"Our results provide proof of principle that a cell-based therapy using marrow stromal stem cells is both a feasible and promising clinical approach. We plan to further investigate its potential and are hopeful that we can perform a small clinical trial within the next two to three years," noted senior author Jay K. Kolls, M.D., professor of pediatrics, immunology and molecular genetics and biochemistry at the University of Pittsburgh School of Medicine and chief, Division of Pediatric Pulmonology and Laboratory of Lung Immunolgy and Host Defense at Children's Hospital of Pittsburgh.
CF is the most common, fatal genetic disorder affecting Caucasians and is characterized by a mutation of a gene that sits on the surface of epithelial cells, including those that line the airways in the lungs. The gene, transmembrane conductance regulator (CFTR), is responsible for channeling chloride out of cells, an essential function that influences the level of airway surface liquid. This fluid sits atop the airway cells and provides support for the hair-like projections called cilia that sweep mucus and dirt away from the cell. When the level of liquid is too low, as is the case in CF, mucus builds up and the area becomes an attractive environment for bacteria to colonize and cause infection.
Finding ways to correct the gene defect responsible for CF has been the focus of much research and some clinical studies are even looking at gene therapy approaches. To date, no studies have evaluated the potential of adult stem cells or the use of stem cells in combination with ex vivo gene therapy, whereby the CFTR gene is delivered to the cells in a laboratory setting before their introduction into the patient.
While some studies have suggested the potential for bone marrow derived stem cells to differentiate into airway epithelial cells, Dr. Kolls and his co-authors have provided significant proof. Using a method they developed and report in PNAS, stem cells taken from normal subjects and placed in a culture with mature epithelial cells for 14 days differentiated into the specialized cells, taking on their shape and displaying their characteristic protein markers. Importantly, stem cells aspirated from the bone marrow of three CF patients and co-cultured in the same manner also produced airway epithelial cells, but, as expected, were deficient for the CFTR gene. To correct the genetic flaw, the researchers used the Maloney murine leukemia virus as a vector to shuttle the CFTR gene into the stem cells.
A technique called polymerase chain reaction, or PCR, confirmed the gene was expressed in the newly differentiated airway epithelial cells, reported Guoshun Wang, M.D., D.D.M, of Louisiana State University (LSU), where Dr. Kolls previously had worked, and Bruce A. Bunnell, Ph.D, of Tulane University, the study's first authors. Moreover, the gene therapy-treated cells from CF patients had the same developmental potential as bone marrow-derived stem cells from healthy people.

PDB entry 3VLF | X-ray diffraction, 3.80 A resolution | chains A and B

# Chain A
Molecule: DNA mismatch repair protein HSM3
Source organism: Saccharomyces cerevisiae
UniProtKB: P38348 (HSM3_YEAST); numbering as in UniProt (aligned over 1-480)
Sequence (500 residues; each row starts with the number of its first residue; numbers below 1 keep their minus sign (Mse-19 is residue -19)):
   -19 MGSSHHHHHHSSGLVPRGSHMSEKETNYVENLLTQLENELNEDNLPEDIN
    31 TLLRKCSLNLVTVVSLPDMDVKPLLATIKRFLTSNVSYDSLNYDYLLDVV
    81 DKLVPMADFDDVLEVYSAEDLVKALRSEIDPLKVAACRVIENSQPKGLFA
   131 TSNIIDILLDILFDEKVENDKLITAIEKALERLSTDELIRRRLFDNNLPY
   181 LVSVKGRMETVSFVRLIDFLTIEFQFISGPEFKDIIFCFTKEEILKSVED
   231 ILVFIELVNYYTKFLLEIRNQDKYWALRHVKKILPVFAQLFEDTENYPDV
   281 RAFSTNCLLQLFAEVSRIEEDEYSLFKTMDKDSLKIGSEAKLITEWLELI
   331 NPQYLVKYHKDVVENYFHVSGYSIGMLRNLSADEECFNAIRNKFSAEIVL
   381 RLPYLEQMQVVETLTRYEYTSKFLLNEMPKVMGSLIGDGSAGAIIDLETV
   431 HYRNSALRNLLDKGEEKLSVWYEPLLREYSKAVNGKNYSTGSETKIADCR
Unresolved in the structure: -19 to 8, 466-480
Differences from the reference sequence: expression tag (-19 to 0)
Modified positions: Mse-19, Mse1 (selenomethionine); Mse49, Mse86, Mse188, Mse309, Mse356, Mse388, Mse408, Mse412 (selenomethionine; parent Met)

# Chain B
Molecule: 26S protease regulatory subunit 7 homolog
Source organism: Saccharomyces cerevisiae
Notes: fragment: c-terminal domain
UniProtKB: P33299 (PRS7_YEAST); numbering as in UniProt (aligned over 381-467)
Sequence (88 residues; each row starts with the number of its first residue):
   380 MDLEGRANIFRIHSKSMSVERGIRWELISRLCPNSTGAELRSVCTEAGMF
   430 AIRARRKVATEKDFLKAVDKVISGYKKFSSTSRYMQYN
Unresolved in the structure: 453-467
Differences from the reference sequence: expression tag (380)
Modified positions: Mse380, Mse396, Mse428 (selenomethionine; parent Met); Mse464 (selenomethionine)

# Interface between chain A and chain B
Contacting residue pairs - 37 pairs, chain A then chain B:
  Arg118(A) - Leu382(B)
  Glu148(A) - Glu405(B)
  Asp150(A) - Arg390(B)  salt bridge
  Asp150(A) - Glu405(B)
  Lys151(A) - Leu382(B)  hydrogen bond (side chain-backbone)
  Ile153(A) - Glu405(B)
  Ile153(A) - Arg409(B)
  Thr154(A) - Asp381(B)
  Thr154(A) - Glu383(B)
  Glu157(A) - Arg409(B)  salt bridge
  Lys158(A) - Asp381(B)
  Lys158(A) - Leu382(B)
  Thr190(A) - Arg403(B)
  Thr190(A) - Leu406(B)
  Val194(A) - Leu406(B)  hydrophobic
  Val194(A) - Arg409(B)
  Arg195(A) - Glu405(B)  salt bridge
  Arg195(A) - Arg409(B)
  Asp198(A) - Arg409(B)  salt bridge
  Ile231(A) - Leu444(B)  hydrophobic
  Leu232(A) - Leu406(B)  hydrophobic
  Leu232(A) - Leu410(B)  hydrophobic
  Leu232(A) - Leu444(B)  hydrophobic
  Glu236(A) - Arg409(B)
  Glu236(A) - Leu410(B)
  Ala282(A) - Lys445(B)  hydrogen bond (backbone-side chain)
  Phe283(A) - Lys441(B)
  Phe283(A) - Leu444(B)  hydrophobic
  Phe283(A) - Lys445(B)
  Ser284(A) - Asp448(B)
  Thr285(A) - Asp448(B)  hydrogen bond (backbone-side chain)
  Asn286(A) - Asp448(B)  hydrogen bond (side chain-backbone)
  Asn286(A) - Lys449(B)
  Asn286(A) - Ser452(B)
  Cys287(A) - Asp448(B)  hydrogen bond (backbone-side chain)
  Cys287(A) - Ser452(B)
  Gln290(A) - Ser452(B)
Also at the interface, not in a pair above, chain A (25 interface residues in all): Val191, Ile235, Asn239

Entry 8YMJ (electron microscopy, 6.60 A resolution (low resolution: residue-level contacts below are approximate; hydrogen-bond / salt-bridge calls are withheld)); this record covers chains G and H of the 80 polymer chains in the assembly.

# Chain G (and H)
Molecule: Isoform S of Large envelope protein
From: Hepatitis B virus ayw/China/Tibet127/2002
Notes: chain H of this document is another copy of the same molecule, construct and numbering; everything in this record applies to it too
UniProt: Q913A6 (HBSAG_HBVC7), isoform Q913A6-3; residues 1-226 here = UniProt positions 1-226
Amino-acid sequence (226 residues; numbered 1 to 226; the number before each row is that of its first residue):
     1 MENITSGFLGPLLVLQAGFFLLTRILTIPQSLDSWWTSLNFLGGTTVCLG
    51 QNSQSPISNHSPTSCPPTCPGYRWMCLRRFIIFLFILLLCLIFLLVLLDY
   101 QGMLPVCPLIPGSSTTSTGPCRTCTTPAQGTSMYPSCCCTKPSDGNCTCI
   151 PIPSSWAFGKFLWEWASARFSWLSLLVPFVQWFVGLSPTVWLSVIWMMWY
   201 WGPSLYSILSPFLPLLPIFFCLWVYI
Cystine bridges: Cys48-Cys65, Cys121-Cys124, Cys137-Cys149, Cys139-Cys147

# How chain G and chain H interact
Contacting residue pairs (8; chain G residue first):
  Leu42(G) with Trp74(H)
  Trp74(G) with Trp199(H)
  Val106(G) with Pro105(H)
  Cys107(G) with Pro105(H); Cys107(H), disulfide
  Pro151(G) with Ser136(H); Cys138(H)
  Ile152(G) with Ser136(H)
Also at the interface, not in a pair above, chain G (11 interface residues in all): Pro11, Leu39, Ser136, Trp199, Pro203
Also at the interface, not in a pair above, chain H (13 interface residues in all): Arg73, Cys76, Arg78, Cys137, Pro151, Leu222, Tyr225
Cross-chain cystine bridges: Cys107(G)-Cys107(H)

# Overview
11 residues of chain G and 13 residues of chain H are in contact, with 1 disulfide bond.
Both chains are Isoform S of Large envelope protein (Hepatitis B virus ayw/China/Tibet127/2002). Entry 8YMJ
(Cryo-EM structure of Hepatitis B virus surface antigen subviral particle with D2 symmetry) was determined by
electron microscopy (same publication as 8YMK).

To determine whether the gene therapy actually corrected the CFTR defect, the researchers exposed the cells to a medium containing labeled chloride and a molecule that regulates the intake and secretion of salts and water necessary for cellular function. If the CFTR gene were not functioning properly, the chloride taken in by the cell would not be able to be secreted. Yet, as the authors reported, the CFTR-corrected stem cells secreted significantly more chloride than stem cells from CF patients without the inserted gene.
"Being able to demonstrate that the gene permitted enhanced chloride channeling was critical to determining the potential of the stem cell-based therapy in the clinical setting," said Dr. Kolls.
Although he acknowledges that more work needs to be conducted, including developing a way to identify the specific subpopulation of bone marrow stem cells that are key to successful engraftment, Dr. Kolls is optimistic about the possibility that a patient's own stem cells - which would not be subject to immune system attack - could be manipulated by gene therapy and used successfully as a treatment for CF. The ex vivo approach to gene therapy may offer several advantages, including the ability to screen the cells before actually delivering them to patients. In addition, the virus vector being studied by Dr. Kolls is bigger than others being used in trials and has the capacity for both the gene and its accessory apparatus, which may help ensure long-term function.
To further study the potential of the stem cell approach, including in CF patients, Dr. Kolls and colleagues from Children's Hospital, in collaboration with the University of Pittsburgh, are seeking funding from the National Institutes of Health (NIH) to establish a center focusing on the development of adult stem cell-based therapies for diseases affecting the lung, heart and blood vessels.
In addition to Drs. Kolls, Wang and Bunnell, other authors of the PNAS study include Richard G. Painter, Ph.D., Nicholas A. Lanson, Jr., Ph.D., and Donna Bertucci, from LSU; Blesilda C. Quiniones, M.D., Susan Tom, Jeffrey L. Spees, Ph.D., Alexandra Peister, Ph.D., and Darwin J. Prockop, M.D., Ph.D., from Tulane; Daniel J. Weiss, M.D., Ph.D., of the University of Vermont College of Medicine; and Vincent G. Valentine, M.D., of the Ochsner Clinic Foundation in New Orleans.
Their research was supported by the Louisiana Gene Therapy Research Consortium and the National Heart, Lung and Blood Institute of the NIH.